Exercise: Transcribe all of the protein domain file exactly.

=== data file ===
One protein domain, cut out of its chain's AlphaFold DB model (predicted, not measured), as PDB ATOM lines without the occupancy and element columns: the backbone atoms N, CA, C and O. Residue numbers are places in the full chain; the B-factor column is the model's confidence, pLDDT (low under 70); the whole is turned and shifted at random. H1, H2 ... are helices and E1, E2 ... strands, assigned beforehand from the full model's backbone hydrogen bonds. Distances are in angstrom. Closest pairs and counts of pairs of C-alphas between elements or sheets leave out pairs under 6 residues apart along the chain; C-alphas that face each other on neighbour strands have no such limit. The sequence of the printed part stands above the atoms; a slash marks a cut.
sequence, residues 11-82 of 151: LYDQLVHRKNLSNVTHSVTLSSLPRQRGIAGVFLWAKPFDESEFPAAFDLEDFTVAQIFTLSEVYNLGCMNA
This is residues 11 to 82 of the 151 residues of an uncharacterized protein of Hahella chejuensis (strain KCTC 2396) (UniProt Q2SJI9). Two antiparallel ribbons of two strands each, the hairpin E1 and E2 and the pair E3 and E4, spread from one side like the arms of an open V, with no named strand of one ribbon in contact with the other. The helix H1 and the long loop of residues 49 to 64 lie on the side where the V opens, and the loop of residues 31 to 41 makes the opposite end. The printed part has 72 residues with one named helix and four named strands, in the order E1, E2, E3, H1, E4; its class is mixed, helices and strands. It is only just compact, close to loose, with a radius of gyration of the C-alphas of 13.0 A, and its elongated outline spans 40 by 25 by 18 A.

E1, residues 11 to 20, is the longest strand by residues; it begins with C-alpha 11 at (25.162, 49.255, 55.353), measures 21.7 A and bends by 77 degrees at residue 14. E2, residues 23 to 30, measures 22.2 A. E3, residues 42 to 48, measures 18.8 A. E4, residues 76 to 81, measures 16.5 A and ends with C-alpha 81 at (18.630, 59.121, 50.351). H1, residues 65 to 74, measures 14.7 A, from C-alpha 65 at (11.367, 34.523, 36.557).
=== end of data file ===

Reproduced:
One protein domain, cut out of its chain's AlphaFold DB model (predicted, not measured), as PDB ATOM lines without the occupancy and element columns: the backbone atoms N, CA, C and O. Residue numbers are places in the full chain; the B-factor column is the model's confidence, pLDDT (low under 70); the whole is turned and shifted at random. H1, H2 ... are helices and E1, E2 ... strands, assigned beforehand from the full model's backbone hydrogen bonds. Distances are in angstrom. Closest pairs and counts of pairs of C-alphas between elements or sheets leave out pairs under 6 residues apart along the chain; C-alphas that face each other on neighbour strands have no such limit. The sequence of the printed part stands above the atoms; a slash marks a cut.
sequence, residues 11-82 of 151: LYDQLVHRKNLSNVTHSVTLSSLPRQRGIAGVFLWAKPFDESEFPAAFDLEDFTVAQIFTLSEVYNLGCMNA
This is residues 11 to 82 of the 151 residues of an uncharacterized protein of Hahella chejuensis (strain KCTC 2396) (UniProt Q2SJI9). Two antiparallel ribbons of two strands each, the hairpin E1 and E2 and the pair E3 and E4, spread from one side like the arms of an open V, with no named strand of one ribbon in contact with the other. The helix H1 and the long loop of residues 49 to 64 lie on the side where the V opens, and the loop of residues 31 to 41 makes the opposite end. The printed part has 72 residues with one named helix and four named strands, in the order E1, E2, E3, H1, E4; its class is mixed, helices and strands. It is only just compact, close to loose, with a radius of gyration of the C-alphas of 13.0 A, and its elongated outline spans 40 by 25 by 18 A.

E1, residues 11 to 20, is the longest strand by residues; it begins with C-alpha 11 at (25.162, 49.255, 55.353), measures 21.7 A and bends by 77 degrees at residue 14. E2, residues 23 to 30, measures 22.2 A. E3, residues 42 to 48, measures 18.8 A. E4, residues 76 to 81, measures 16.5 A and ends with C-alpha 81 at (18.630, 59.121, 50.351). H1, residues 65 to 74, measures 14.7 A, from C-alpha 65 at (11.367, 34.523, 36.557).